Dáil debates

Thursday, 10 April 2008

Priority Questions.

Overseas Development Aid.

2:00 pm

Photo of Jimmy DeenihanJimmy Deenihan (Kerry North, Fine Gael)
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Question 3: To ask the Minister for Defence if the level of funding available to the Defence Forces for humanitarian purposes will be increased for their various missions; if they could have access to overseas aid in these cases; and if he will make a statement on the matter. [13735/08]

Photo of Tom KittTom Kitt (Minister of State (Government Chief Whip), Department of An Taoiseach; Minister of State, Department of Defence; Dublin South, Fianna Fail)
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The primary role of the Defence Forces, when deployed overseas, is to undertake essential peacekeeping and peacemaking operations under a UN mandate.

As part of their participation in peace support operations, the Defence Forces have traditionally adopted a number of small-scale humanitarian operations in support of the local communities where they are deployed. Recent examples of this are in Liberia and Kosovo.

The main source of funding towards this humanitarian work comes in the form of a financial subvention from the Irish Aid programme, which is administered by the Department of Foreign Affairs, supplemented by the voluntary contributions of contingent members.

In Liberia the arrangements and procedures put in place between the Department of Defence and Irish Aid proved very effective for the expenditure of funds provided by Irish Aid. Each rotation by the Defence Forces was given €15,000 by Irish Aid, that is, €30,000 per annum, and each rotation had delegated authority for the approval and implementation of projects financed from the funds provided.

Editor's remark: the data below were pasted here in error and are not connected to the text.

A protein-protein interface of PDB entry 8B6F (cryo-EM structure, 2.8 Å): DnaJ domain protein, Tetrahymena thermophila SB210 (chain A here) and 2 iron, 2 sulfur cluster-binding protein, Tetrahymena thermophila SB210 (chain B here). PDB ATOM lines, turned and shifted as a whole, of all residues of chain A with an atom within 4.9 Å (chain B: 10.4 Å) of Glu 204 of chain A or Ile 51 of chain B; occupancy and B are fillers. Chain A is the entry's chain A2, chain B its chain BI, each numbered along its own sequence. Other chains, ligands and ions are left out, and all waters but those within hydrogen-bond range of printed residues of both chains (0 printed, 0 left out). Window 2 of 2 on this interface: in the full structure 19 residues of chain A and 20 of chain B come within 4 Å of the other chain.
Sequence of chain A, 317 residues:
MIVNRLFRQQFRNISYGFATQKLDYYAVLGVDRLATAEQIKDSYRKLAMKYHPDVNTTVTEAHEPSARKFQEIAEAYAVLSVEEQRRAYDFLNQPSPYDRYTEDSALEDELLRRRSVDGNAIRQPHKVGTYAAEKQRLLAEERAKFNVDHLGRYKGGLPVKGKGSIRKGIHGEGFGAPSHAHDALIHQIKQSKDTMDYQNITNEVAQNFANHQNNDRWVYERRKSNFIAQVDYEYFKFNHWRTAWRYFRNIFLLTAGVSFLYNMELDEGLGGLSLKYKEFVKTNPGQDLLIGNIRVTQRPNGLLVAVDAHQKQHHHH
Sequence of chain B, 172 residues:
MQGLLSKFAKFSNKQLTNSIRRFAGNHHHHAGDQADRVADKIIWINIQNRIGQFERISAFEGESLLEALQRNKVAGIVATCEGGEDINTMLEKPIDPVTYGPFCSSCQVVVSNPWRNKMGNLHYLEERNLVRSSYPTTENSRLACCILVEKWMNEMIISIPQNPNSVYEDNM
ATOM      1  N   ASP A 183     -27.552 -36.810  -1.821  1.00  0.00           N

In the case of projects supported by the Defence Forces serving in Kosovo, Irish Aid provides funds on a case by case basis. Since 2005, Irish Aid has provided funding in excess of €150,000 towards such projects.

This funding has proved to be a very effective means of supporting communities and integrating our forces into local communities and I expect this arrangement with Irish Aid to continue. I would not expect, however, that the Defence Forces would increase their engagement in this regard as it might impact on their primary role overseas — peacekeeping and peacemaking.

Photo of Jimmy DeenihanJimmy Deenihan (Kerry North, Fine Gael)
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I am sure the Minister of State accepts €150,000 is a rather derisory figure in one sense. In Liberia, Kosovo, Lebanon and elsewhere the humanitarian element of the work of our missions has been hugely important. It has helped our troops gain the trust and confidence of local people. In Liberia and Kosovo the Defence Forces have built schools and hospitals and have been involved in other very important community projects. However, they had to fundraise to get some of the money necessary for such work. They had to seek sponsorship in their communities despite the fact that we spend almost €1 billion on overseas aid. This does not seem to make sense.